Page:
Negotiators in Copenhagen from emerging markets argue they need need billions of dollars in assistance to cut climate-change emissions
By Jeremy van Loon and Kim Chipman
(Bloomberg) — Four days before 110 world leaders fly to Copenhagen to complete a deal to curb global warming, negotiators are far apart on aid to poorer countries and how to verify nations fulfill their pledges to reduce greenhouse gases.
Envoys from 192 countries discussing a climate-protection accord in the Danish capital released a draft on Dec. 11 that shows they can't agree on how to police an agreement. The document contains no subsidies to help developing nations cut carbon-dioxide emissions and adapt to climate change.
"No money, no deal," Selwin Hart, a Barbadian envoy who speaks on finance issues for 43 island and low-lying states, said in an interview. "Financing will be critical."
United Nations climate chief Yvo de Boer said developing nations need at least $100 billion a year. As obstacles built up during the first week of the talks, senior U.S. negotiator Todd Stern flew to the Danish capital earlier than planned as did his Chinese counterpart, Xie Zhenhua. Their bosses, President Barack Obama and Chinese Premier Wen Jiabao, will arrive with other world leaders before the talks end Dec. 18.
"This is probably the most intense and high-level negotiating session we've ever had on the climate issue, and I've been to all of them since the Rio Earth Summit in 1992," Alden Meyer, director of policy at the U.S.-based Union of Concerned Scientists, said in an interview.
Delegates have argued over devising a new treaty for almost two years. They've met in cities from Bonn to Bangkok to discuss how to reduce the amount of carbon dioxide that gets pumped into the atmosphere. Greenhouse gases trap heat that otherwise would radiate back toward space, raising global temperatures, disrupting weather patterns and increasing sea levels.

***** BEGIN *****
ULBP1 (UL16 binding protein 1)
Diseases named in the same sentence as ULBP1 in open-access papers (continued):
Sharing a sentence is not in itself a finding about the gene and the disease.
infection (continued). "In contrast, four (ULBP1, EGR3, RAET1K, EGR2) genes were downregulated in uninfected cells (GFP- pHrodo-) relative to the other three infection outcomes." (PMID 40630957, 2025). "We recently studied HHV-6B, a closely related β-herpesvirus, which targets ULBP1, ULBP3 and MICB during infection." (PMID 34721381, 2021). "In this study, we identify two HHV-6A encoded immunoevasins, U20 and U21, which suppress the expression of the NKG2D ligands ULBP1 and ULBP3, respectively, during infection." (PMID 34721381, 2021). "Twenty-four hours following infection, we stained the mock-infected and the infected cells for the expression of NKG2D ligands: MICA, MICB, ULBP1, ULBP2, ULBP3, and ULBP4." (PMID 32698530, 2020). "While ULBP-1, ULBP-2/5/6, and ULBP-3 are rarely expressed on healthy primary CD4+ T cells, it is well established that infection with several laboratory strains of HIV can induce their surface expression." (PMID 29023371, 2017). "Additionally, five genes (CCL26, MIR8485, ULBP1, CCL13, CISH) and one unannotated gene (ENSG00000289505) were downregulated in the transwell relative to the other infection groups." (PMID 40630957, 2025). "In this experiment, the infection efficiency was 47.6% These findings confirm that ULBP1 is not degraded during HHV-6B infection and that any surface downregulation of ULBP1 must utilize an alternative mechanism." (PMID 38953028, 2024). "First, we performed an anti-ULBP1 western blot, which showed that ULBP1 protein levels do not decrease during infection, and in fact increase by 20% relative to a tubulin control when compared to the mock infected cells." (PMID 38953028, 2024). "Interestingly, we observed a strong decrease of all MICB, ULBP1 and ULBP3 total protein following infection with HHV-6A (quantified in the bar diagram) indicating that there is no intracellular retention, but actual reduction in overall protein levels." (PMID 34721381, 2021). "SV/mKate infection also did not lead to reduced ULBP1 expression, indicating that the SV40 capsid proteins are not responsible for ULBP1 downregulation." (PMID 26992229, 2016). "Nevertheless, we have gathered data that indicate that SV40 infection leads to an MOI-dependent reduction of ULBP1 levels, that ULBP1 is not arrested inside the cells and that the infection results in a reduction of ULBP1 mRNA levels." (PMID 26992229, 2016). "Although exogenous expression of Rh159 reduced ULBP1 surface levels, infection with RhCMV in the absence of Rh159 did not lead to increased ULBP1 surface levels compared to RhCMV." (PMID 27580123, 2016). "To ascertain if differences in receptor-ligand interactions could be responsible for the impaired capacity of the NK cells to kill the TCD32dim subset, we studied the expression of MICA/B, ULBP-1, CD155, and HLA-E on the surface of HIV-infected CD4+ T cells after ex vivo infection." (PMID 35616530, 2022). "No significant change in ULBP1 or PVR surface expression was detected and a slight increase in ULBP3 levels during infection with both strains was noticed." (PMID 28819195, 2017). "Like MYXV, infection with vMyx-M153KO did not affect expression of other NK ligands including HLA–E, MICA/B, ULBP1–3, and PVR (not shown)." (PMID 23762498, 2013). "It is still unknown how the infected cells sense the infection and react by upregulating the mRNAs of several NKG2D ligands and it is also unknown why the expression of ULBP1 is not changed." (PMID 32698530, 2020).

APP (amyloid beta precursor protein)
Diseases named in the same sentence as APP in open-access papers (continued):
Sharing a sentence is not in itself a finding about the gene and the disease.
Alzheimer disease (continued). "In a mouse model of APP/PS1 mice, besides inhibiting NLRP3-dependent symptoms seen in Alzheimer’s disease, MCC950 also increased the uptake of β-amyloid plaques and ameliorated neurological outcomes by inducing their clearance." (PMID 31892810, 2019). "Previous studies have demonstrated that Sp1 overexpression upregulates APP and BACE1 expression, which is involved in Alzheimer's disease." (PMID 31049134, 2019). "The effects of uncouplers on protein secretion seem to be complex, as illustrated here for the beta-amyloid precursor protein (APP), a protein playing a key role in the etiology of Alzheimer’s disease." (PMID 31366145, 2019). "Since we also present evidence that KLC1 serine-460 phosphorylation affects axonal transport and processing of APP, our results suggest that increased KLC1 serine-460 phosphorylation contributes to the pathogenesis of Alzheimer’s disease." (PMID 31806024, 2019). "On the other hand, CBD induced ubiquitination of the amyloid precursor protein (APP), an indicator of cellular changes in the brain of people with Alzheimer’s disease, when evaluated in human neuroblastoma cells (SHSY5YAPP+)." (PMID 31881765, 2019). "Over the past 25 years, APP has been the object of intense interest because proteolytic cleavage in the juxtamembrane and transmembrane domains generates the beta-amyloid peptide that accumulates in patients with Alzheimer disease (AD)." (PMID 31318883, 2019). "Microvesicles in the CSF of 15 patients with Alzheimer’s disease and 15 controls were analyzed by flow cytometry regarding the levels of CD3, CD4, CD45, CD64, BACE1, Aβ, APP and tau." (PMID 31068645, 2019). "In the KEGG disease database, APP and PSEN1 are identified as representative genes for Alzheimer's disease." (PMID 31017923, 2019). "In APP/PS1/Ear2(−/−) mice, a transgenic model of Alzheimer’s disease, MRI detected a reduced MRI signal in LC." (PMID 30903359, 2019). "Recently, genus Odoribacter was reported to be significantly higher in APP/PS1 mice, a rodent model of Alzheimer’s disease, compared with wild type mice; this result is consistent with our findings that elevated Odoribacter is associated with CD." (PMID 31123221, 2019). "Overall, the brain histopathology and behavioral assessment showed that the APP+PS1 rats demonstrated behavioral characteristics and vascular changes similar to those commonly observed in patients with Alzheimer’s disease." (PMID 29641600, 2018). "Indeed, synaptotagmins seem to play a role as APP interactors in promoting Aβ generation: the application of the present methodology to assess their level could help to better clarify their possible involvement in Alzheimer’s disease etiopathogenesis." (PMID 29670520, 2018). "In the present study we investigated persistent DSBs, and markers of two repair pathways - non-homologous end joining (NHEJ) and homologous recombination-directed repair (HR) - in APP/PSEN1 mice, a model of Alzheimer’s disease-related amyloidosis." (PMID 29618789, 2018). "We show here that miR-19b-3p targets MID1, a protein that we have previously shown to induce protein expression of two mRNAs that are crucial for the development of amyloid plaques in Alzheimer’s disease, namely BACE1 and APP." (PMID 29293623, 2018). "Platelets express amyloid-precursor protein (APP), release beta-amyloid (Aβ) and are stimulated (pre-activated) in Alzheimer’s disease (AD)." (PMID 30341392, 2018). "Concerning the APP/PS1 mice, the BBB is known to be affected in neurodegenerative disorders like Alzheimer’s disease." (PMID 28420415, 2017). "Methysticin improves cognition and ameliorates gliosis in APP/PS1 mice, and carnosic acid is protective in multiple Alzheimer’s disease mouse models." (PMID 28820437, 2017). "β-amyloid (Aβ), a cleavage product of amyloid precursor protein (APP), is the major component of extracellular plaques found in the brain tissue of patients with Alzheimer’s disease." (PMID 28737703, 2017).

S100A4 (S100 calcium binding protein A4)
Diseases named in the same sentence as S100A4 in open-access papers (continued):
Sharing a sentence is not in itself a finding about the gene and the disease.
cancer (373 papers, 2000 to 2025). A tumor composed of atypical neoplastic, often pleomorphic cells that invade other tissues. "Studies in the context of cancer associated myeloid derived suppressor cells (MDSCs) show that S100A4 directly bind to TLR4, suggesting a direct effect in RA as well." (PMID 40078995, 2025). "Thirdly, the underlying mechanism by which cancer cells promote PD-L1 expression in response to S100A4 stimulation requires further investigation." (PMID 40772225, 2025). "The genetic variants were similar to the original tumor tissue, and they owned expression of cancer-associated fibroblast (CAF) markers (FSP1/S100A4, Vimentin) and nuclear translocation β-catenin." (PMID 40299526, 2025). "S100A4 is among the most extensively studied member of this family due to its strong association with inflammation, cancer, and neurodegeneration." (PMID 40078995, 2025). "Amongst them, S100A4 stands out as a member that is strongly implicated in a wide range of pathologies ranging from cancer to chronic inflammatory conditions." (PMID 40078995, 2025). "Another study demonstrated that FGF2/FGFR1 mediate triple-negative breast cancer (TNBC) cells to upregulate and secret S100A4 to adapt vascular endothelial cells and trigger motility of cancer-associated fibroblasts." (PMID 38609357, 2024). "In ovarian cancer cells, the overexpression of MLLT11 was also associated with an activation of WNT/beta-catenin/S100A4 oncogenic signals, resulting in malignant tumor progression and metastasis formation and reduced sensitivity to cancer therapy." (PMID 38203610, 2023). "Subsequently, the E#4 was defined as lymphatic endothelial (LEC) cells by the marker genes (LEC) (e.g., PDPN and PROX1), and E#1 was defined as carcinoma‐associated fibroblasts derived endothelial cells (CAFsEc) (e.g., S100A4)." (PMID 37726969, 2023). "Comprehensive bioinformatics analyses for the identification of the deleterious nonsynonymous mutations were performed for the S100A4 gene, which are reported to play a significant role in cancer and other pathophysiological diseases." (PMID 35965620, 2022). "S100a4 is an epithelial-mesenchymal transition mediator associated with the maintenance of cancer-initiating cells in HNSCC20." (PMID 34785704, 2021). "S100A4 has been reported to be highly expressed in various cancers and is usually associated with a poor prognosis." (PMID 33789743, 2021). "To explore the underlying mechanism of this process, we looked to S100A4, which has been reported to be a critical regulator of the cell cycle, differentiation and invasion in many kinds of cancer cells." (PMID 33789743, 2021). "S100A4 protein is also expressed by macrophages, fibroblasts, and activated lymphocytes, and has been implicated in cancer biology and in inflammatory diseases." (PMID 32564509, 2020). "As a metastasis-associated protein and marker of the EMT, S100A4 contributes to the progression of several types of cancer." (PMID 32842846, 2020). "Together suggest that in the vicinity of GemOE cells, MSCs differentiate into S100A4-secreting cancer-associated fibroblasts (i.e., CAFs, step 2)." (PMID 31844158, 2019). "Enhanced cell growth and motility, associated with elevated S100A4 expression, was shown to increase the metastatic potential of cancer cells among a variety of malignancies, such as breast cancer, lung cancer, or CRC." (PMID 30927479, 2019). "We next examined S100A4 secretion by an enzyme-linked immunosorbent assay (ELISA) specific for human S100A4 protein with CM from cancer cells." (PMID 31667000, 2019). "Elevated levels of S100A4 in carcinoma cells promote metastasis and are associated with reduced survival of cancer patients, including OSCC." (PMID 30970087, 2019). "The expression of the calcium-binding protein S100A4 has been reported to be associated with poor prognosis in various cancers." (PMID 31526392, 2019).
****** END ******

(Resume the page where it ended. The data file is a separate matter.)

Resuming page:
'Catastrophic' Climate Change
Developing countries including China and India will need as much as 100 billion euros ($145 billion) a year in climate aid from 2010 to 2020, New York-based McKinsey & Co. said in a September report. That's to help avoid "catastrophic" climate change, McKinsey said.
McKinsey estimates annual gas discharges must be lowered by 2020 to 44 billion tons from a predicted 61 billion to keep the planet's average temperature from rising more than 2 degrees Celsius (3.6 degrees Fahrenheit) from pre-industrial times.
Any Copenhagen climate deal may be ineffective, said Bjoern Lomborg, a business professor of the Copenhagen Business school.
"My problem with this conference is that we'll promise again to cut carbon, we'll make a grand document, and then actually won't live up to it," Lomborg said in an interview.
The arrival later this week of about 110 heads of state and government, including Obama and Wen, may lead to a breakthrough, the UN's de Boer said.
"As we move closer to the moment when heads of state begin to arrive, we need to focus on the bigger picture," he said. "The serious discussion on targets and finance has yet to begin."